Tishe!, Vivian Las Antipodas! and Gunda were nominated for the Best Documentary of European Film Academy.

Aquarela and Gunda were shortlisted for for the Academy Award® for Best Documentary.

2020 Gunda (Gunda)

2018 Aquarela (Aquarela)

2014 Demonstration (Demonstration)

2011 ¡Vivan las antipodas! (¡Vivan las antipodas!)

2005 Svyato (Svyato)

2003 Tishe! (Tishe!)

2001 I loved you... (Ya vas lubil)

1999 Pavel and Lyalya (Pavel i Lyalya)

1997 Wednesday 19.07.1961 (Sreda)

1993 The Belovs (Belovy)


Is Architecton a companion piece to your 2018 documentary Aquarela, about our planet’s waters?

Victor Kossakovsky: I am very grateful that A24 helped me to make Architecton and to complete my “A” trilogy, which I started with producer Heino Deckert and his company,, with the documentary Vivan las Antipodas! in 2011, then Aquarela in 2018, and now Architecton. These three films changed my way of seeing the world and thinking about our place in it.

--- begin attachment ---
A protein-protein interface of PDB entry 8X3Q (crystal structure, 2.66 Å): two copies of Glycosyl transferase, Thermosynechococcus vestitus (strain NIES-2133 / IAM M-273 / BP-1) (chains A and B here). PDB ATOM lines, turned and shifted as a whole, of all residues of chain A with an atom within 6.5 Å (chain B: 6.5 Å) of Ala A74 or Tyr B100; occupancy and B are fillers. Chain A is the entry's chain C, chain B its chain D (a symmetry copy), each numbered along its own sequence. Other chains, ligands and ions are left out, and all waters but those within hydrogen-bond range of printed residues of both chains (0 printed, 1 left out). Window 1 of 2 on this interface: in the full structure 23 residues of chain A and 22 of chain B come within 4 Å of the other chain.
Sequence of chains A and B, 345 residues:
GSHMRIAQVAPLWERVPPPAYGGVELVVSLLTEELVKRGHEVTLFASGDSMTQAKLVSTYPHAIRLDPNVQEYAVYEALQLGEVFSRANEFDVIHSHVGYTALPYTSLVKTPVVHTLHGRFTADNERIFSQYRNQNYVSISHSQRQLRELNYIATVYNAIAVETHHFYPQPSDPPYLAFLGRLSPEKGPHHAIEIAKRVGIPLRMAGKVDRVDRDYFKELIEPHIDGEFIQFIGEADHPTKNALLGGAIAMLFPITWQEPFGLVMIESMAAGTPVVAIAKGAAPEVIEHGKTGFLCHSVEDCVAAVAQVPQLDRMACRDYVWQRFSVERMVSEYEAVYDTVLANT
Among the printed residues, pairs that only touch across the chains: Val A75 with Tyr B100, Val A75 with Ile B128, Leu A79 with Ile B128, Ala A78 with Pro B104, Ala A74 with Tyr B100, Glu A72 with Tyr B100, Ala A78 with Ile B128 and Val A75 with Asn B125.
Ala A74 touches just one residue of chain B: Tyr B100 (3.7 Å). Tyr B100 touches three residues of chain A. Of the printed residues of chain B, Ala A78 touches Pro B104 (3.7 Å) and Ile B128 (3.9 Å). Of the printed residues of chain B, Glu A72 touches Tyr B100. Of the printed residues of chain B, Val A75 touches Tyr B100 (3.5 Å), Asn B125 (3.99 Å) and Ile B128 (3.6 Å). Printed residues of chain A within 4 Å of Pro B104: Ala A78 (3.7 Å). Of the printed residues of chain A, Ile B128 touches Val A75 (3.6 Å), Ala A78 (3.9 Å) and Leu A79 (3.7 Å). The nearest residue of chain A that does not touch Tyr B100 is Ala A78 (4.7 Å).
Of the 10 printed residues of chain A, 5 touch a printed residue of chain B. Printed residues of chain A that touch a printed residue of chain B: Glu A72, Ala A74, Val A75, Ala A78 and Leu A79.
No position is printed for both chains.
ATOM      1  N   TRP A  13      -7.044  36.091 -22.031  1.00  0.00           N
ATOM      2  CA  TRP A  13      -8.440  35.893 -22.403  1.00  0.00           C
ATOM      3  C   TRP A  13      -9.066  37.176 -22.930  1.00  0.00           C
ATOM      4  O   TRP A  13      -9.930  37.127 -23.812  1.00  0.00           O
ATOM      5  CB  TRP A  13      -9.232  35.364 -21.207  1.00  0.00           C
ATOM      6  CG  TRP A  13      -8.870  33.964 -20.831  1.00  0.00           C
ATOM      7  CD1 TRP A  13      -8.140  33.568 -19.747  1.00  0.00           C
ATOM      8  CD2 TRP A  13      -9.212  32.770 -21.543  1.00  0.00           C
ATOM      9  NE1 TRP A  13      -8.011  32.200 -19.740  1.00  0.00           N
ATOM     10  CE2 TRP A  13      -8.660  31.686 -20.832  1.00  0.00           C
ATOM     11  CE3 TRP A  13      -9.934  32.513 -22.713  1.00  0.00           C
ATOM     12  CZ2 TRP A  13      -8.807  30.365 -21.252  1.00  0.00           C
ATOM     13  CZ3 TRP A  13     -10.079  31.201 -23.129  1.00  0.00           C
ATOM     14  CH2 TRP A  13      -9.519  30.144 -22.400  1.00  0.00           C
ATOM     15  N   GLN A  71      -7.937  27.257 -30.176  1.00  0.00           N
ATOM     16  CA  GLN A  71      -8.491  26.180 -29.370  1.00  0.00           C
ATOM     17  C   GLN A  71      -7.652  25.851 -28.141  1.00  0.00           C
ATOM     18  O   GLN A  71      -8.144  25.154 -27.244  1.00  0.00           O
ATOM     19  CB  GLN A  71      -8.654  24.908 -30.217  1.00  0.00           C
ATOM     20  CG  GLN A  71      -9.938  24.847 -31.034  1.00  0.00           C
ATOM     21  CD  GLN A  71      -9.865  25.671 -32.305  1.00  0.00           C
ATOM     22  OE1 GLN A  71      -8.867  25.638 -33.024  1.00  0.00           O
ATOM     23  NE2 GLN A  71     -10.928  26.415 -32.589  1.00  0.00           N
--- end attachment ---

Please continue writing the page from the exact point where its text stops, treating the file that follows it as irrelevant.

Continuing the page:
In my view there is a crucial mistake on the first page of Bible. In six days God made darkness and light, then earth, water, plants and animals, and then he made man to rule them all. I found this absurd! Why is man allowed to rule over the lives of other creatures? Why is my life more important than any other life on the planet?

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Man’s insignificance is a big theme in your work, including Architecton. Where does this come from?

Before ¡Vivan las Antipodas! I was influenced by Dostoevsky’s thinking with regards to humanity and its place in the universe. But while filming the “A” trilogy, Antipodas and Aquarela and now Architecton—filming a whale, a condor, a butterfly—I had to ask myself if this was the right way to think. 

It is true that human life is important, and it is also true that Humanism has played its positive part in our history. Great! What could be our next step? Tolstoy said at the end of his life that the next step for humanity should be to accept that we are not the only life that exists. If we won’t acknowledge it, we’ll be stuck in the same circle of war and peace.

The title of Architecton comes from War & Peace, in fact.